7. Respondents Farrells and Williamses must conduct a survey to locate the additional wells and as identified on Exhibit 3, (other than DEC Nos. 2, 5, 9 and DEC No. 10), and plug them or verify they already have been plugged, or in the alternative, attest that after a diligent search, the additional wells could not be found. Such survey will be designed and conducted with the approval of the Staff. However, attesting that wells not found or "lost" does not relieve the owner/operator of remedial activities should the "lost" wells be found or cause adverse environmental impacts in the future. Failing to comply with this directive within 120 days of the date of this Order will cause the suspended amount to be fully assessed, jointly and severally against Respondents.
  8. All communications between the Respondents and the Department in this matter shall be made to the Department's Region 9 Director, 270 Michigan Avenue, Buffalo, New York 14203-2999.
  9. The provisions, terms and conditions of this Order shall bind the Respondents, its officers, directors, agents, servants, employees, successors and assigns and all persons, firms and corporations acting for or on behalf of the Respondents.

For the New York State Department
of Environmental Conservation

_____________/s/_____________
By: Michael D. Zagata, Commissioner

Dated: Albany, New York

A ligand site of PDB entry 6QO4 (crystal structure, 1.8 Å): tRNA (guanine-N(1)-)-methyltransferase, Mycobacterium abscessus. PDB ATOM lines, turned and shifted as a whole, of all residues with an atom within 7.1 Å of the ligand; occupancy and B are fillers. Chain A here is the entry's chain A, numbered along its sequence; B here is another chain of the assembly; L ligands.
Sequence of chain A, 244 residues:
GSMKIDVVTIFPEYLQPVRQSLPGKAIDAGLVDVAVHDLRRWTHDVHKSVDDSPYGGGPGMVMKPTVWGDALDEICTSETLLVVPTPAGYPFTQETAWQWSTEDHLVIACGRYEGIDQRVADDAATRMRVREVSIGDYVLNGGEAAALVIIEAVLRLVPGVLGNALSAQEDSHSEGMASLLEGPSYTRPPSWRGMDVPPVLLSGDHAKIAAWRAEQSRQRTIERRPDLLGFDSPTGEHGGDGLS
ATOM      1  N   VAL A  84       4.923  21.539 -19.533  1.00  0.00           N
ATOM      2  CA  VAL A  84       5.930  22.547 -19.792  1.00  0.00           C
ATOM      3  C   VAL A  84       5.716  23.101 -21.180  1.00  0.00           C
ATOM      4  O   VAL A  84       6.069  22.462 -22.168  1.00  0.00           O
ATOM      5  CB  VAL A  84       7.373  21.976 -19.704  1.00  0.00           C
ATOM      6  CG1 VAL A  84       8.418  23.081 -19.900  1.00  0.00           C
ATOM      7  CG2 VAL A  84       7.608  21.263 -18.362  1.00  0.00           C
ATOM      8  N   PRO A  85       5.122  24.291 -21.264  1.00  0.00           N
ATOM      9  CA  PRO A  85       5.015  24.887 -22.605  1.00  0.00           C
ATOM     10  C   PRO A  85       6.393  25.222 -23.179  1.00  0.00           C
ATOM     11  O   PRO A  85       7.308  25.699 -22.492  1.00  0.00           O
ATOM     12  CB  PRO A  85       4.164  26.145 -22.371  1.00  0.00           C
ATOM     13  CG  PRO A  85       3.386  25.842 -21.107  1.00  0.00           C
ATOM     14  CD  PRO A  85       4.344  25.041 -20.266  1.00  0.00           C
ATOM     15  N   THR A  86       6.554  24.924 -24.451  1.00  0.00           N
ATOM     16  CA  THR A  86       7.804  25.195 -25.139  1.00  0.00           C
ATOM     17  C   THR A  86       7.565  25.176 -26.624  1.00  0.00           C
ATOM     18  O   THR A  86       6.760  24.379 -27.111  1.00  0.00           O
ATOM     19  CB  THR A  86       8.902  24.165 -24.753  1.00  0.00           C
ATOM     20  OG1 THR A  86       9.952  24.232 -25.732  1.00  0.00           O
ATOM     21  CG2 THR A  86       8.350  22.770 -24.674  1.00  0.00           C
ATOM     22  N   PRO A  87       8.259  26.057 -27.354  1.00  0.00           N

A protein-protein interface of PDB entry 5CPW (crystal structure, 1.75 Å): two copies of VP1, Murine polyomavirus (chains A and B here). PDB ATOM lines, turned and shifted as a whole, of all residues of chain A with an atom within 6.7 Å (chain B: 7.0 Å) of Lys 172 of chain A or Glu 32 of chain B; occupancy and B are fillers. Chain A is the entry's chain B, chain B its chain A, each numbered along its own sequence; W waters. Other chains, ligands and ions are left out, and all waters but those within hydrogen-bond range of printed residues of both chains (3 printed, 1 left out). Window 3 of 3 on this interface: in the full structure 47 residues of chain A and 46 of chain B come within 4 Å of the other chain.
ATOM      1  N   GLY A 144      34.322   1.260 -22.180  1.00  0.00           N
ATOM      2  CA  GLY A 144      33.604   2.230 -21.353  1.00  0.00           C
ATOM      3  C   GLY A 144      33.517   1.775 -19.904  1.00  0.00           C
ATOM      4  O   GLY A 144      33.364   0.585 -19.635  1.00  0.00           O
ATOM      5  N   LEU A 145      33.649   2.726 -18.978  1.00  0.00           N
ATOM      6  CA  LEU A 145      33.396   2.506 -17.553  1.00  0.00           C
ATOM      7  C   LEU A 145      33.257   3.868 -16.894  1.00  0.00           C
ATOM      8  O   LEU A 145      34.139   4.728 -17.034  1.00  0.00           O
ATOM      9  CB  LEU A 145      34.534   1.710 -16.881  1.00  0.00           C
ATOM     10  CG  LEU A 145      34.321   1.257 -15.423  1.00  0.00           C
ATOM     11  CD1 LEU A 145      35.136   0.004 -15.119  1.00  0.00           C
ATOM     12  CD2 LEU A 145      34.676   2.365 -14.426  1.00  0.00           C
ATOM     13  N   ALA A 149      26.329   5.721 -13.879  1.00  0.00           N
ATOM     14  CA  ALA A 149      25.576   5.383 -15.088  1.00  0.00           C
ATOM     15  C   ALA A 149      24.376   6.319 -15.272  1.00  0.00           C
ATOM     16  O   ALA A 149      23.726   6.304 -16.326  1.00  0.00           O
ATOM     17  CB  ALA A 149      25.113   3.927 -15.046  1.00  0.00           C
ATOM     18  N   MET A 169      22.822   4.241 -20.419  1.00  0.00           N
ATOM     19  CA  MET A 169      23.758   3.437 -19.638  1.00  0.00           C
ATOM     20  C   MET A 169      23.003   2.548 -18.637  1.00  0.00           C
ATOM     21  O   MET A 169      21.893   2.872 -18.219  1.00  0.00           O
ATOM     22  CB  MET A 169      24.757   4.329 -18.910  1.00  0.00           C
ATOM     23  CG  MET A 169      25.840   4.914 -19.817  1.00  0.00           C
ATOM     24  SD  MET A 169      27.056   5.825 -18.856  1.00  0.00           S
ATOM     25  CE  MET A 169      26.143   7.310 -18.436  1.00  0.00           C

July 30, 1996

To: Joseph M. Kowalczyk, Esq.
Compliance Counsel
Division of Environmental Enforcement
NYSDEC
50 Wolf Road
Albany, New York 12233-5500

Thomas J. Farrell
1100 W. Warren Road
Bradford, Pennsylvania 16701

Joan G. Farrell
1100 W. Warren Road
Bradford, Pennsylvania 16701

Dennis J. Williams
22 Parkside Drive
Limestone, New York 14753

Stacy M. Williams
22 Parkside Drive
Limestone, New York 14753

Robert E. Murrin, Esq.
Murrin & DeRose
613 Community Bank Building
Olean, New York 14760

STATE OF NEW YORK
DEPARTMENT OF ENVIRONMENTAL CONSERVATION
50 Wolf Road
Albany, NY 12233-1550

In the Matter

- of -

the Alleged Violations of Articles 23 and 71 of the New York State Environmental Conservation Law
and Parts 551 and 555 of Title 6 of the Official Compilation of
Codes, Rules and Regulations of the State of New York

- by -

THOMAS J. FARRELL, JOAN G. FARRELL,
DENNIS J. WILLIAMS AND STACY M. WILLIAMS,

Respondents.

DEC Index No. D9-A113-93-12

HEARING REPORT

- by -

____________/s/____________
John H. Owen
Administrative Law Judge

Summary